Safety and Security Will Be Council’s Words of the Day

Be careful out there


Photo by John Anderson

Austin City Council meets today, Feb. 17, to take up an agenda that's not lengthy but is still packed with significant items. Here are a few we'll be watching closely.

Checking the Pipes

Mayor Pro Tem Alison Alter has brought a resolution directing staff to procure a contract for an external audit of Austin Water's infrastructure and operations, in hopes of understanding why the utility has had to issue three boil-water notices in four years. Alter's resolution asks that the audit review how AW managed these events, what policies and procedures are in place to prepare the utility for water supply crises, and if the city's water plants are prepared to deal with seasonal, long-term, and extreme events that affect water quality. Read more on fallout at AW from the boil-water notice.

City Marshal: Still On Hold

A staff-initiated ordinance that would create a new law enforcement agency, the Office of the City Marshal, is back on the agenda – but will be postponed once again. The city marshal would provide security at Municipal Court, a duty currently handled by a private security firm with some help from Austin police officers. Assistant City Manager Rey Arellano, who oversees the city's public safety agencies, has committed to public engagement before Council considers creating a new police force in town, but justice advocates say that has not happened yet. Plans are being drawn up now to create engagement opportunities in March.

Safety Staffing: Still Short

Part of the reason Arellano is pushing to bring back a stand-alone city marshal (the former office was folded into the Austin Police Department back in 2006) is that APD wants the cops stationed at Municipal Court back on patrol. Council Member Mackenzie Kelly has a resolution directing leadership at APD, Fire, and Emergency Medical Services to draft plans by April 30 to address their staffing shortages. Kelly is asking for a look at how recruitment, retention, and retirement practices are affecting staffing; each department's plan must include a detailed timeline for filling vacancies, along with any projected capital investments (e.g., new stations, vehicles, or training facilities) that could be needed.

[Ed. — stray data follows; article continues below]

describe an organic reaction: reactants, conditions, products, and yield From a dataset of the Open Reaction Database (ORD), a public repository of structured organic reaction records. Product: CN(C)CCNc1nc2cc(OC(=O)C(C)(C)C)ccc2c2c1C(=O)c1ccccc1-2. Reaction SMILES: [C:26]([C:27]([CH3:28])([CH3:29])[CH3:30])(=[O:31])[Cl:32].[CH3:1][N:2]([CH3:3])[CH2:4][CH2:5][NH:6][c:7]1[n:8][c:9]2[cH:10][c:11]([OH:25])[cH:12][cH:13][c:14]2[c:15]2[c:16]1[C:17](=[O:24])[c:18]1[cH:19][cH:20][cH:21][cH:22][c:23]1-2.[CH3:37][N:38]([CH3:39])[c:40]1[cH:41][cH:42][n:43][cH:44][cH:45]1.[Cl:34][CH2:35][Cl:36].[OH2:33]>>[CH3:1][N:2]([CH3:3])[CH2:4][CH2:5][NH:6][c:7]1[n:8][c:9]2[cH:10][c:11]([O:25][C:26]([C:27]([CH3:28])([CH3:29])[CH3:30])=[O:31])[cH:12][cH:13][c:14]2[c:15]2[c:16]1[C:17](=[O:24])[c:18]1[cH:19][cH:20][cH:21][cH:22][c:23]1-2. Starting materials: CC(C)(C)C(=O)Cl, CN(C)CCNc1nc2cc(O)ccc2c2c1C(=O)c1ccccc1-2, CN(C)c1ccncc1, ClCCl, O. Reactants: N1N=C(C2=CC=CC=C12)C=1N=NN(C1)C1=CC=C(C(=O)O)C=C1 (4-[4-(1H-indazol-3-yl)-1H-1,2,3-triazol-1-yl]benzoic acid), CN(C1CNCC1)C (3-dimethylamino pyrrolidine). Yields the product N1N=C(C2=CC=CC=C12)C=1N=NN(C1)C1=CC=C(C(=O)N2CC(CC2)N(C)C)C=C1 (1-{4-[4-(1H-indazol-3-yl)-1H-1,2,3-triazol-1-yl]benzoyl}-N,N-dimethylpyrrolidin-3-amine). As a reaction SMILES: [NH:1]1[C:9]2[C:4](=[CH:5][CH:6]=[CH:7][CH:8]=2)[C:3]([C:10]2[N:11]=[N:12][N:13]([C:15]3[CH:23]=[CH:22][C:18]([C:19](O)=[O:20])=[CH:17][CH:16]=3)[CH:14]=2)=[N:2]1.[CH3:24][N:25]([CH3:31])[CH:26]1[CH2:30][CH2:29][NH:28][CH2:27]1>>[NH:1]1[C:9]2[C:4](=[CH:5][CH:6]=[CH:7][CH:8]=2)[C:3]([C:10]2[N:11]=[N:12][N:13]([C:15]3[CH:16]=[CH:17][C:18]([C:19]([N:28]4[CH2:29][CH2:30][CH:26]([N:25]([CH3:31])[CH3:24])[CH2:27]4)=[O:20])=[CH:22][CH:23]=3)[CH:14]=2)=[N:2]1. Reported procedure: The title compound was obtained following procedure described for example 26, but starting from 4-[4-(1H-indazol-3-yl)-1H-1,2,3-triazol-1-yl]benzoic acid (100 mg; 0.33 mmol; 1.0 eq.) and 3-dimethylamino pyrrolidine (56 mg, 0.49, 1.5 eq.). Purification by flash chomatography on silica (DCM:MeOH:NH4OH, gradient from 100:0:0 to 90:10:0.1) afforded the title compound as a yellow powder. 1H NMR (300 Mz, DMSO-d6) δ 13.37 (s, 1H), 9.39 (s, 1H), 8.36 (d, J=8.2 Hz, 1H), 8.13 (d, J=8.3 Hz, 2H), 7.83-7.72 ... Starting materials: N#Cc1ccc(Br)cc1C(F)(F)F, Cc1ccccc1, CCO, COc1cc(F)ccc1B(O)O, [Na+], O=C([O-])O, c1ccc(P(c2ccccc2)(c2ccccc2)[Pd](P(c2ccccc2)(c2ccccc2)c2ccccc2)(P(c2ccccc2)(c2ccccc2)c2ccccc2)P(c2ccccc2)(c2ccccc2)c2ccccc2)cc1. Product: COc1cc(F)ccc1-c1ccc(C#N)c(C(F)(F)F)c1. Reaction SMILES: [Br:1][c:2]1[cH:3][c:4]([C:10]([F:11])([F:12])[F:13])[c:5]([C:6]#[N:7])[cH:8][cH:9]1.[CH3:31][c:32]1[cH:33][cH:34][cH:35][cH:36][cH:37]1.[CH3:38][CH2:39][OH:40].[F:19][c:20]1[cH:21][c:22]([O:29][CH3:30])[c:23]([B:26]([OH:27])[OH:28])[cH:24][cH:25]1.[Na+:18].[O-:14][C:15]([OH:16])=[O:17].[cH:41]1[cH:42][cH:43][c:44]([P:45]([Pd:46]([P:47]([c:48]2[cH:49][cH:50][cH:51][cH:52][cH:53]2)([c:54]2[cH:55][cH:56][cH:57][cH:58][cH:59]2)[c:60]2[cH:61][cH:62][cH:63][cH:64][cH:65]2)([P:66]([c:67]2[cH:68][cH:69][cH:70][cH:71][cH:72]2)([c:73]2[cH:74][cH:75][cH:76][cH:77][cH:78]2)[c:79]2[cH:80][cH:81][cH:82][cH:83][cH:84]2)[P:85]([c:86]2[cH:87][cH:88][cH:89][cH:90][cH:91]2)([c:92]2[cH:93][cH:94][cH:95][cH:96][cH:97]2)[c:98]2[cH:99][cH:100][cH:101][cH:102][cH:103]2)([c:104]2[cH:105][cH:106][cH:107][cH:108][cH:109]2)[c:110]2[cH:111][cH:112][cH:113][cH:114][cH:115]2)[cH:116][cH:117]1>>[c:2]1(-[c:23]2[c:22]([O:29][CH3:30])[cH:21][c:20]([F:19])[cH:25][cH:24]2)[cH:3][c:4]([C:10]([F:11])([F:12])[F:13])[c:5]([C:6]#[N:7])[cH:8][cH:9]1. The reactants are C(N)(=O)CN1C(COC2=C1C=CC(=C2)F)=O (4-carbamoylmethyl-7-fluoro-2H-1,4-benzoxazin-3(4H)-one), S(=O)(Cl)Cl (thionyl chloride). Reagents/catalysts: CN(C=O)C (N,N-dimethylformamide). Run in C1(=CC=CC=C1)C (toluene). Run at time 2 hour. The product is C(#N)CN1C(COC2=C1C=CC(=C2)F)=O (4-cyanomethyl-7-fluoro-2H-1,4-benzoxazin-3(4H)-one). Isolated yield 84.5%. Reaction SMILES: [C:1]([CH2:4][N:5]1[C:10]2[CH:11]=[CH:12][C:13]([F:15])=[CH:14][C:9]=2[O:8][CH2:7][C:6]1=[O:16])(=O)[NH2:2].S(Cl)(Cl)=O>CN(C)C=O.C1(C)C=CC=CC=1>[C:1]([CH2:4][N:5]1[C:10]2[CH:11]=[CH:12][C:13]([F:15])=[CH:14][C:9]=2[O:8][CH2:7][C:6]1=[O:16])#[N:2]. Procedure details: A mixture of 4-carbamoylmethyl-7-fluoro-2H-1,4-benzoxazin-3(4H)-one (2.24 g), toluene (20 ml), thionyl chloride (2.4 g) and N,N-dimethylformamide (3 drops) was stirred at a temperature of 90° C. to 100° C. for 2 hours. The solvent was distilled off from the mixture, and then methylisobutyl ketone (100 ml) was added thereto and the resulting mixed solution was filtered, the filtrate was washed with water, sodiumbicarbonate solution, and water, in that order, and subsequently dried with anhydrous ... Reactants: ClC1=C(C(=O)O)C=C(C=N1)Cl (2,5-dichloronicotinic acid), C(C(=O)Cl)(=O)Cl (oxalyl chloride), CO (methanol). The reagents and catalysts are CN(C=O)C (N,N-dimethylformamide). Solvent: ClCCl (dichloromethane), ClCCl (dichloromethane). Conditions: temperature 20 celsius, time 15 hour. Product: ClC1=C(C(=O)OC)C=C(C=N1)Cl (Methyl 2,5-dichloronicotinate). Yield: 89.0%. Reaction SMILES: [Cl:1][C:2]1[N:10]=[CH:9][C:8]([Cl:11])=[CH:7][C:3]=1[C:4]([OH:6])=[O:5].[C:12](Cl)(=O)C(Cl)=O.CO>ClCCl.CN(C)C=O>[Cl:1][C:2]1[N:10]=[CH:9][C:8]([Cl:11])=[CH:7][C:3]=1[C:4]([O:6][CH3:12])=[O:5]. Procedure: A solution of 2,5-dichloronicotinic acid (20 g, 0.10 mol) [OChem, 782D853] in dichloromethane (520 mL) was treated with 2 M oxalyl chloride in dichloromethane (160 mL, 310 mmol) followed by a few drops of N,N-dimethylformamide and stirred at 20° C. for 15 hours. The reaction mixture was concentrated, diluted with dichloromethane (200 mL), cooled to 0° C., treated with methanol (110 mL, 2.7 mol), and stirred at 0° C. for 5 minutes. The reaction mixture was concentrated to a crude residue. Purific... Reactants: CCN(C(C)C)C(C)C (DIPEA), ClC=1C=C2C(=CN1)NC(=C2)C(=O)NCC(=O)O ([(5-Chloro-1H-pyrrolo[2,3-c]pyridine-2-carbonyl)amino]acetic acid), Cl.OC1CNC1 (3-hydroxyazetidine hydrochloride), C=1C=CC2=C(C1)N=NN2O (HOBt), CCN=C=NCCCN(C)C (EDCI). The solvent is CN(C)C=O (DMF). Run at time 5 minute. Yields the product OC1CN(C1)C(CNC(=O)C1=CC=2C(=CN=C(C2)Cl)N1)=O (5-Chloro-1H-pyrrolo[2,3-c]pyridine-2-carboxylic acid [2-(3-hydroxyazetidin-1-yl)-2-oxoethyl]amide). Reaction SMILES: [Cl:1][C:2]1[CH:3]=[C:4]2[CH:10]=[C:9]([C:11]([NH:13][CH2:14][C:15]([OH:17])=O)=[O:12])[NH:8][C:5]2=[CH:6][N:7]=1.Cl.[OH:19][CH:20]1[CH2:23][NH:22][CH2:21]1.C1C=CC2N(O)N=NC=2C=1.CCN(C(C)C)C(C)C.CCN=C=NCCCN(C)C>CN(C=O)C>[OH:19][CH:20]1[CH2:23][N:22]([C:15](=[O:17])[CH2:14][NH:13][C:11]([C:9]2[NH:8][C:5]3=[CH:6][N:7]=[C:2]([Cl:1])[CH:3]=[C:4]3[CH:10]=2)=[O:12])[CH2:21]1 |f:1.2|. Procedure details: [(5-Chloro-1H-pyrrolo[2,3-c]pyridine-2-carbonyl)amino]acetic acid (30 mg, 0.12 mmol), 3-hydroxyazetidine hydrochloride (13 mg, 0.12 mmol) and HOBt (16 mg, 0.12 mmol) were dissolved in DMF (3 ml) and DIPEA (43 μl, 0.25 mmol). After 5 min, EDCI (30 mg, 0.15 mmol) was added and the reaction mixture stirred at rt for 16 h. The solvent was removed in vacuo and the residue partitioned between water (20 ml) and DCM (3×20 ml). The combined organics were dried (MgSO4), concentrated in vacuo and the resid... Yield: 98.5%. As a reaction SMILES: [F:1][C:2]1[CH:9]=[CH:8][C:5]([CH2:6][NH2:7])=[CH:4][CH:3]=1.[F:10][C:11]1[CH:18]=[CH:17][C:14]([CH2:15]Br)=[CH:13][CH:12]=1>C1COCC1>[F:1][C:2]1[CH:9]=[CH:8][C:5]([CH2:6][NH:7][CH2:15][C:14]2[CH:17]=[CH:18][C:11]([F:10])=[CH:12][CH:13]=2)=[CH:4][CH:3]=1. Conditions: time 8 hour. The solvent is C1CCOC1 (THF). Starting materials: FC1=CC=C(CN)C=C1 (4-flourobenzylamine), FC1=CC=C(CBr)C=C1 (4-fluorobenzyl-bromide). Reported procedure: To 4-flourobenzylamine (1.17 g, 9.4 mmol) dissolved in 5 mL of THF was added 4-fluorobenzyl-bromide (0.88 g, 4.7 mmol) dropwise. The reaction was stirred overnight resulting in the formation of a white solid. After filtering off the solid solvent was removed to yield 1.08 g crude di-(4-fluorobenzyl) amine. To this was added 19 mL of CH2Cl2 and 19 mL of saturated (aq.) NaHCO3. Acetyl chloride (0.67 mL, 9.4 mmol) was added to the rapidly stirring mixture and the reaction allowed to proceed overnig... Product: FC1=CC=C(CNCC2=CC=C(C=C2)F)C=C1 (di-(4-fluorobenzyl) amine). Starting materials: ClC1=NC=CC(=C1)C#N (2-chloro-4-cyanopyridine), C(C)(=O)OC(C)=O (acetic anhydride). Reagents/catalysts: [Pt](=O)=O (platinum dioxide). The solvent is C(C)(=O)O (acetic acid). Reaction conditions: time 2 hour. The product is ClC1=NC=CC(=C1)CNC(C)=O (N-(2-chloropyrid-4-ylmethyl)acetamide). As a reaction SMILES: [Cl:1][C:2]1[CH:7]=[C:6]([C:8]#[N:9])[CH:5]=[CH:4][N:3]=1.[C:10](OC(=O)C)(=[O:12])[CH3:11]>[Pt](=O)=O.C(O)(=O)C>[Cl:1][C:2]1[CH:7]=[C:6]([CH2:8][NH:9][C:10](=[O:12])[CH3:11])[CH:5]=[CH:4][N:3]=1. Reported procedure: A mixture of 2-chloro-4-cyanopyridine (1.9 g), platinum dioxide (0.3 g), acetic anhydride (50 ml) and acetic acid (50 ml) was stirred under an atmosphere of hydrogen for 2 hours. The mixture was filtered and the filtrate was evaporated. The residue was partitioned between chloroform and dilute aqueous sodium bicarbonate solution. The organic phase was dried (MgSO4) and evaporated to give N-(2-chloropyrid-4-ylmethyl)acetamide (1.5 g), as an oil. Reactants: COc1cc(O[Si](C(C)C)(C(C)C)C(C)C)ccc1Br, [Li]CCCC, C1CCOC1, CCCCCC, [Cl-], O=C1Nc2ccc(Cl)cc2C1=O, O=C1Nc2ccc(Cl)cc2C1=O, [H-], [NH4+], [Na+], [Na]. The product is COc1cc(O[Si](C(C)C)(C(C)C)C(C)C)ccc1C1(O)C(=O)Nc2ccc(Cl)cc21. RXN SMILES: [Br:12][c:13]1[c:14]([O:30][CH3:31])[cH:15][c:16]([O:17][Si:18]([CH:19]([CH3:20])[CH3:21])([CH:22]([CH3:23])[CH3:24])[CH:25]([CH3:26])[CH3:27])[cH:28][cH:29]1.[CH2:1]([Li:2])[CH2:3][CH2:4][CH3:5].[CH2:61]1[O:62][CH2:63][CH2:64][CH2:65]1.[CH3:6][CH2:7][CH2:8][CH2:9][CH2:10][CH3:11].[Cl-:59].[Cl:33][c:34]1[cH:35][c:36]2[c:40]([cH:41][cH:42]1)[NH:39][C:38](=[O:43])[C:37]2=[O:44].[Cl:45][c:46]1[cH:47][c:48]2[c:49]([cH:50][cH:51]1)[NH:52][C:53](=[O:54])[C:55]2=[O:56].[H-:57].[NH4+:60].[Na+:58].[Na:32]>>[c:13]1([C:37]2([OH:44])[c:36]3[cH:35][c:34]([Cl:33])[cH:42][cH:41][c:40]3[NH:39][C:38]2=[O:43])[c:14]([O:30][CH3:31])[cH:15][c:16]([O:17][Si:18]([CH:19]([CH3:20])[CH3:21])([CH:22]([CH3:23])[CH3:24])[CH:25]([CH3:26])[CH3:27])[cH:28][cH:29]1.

Hail to the (New) Chief

Robert Luckritz will take on Kelly's directive as his first assignment as the new chief of Austin-Travis County EMS, pending his confirmation at today's meeting. Luck­ritz, a hospital administrator and former EMS chief in the New England area, recently beat out 20-year Austin EMS veteran Jasper Brown, the current interim chief, who's been blamed by a number of front-line medics for the cultural maladies that have led to EMS' staffing crisis.

Eighth Street Settlements

Council could vote to settle lawsuits filed by Justin Howell and Anthony Evans, two of the protesters who suffered grievous injuries from APD's "less lethal" munition during the May 2020 Black Lives Matter protests in front of APD's Eighth St. headquarters. The settlement amounts are unknown (and won't be revealed until after Council deliberates in closed session); in December, Council directed staff to pursue settlements in these and other excessive-force lawsuits filed by Eighth Street survivors (more than a dozen so far), rather than pursuing the cases to trial.

No More Library Fines!

Council will vote on an ordinance eliminating the collection of fines on overdue materials for adult library patrons. Staff expects the change to result in more than $300,000 in lost General Fund revenue over the next few fiscal years, but eliminating the fines for adult patrons (fines for children's materials were eliminated in 2019) would create a more equitable library system. "Overdue fines are a regressive and unnecessary policy that most negatively impacts the Austinites in each Council District who are least able to pay," reads the Library Commission's recommendation to Council, approved unanimously, Jan. 24.

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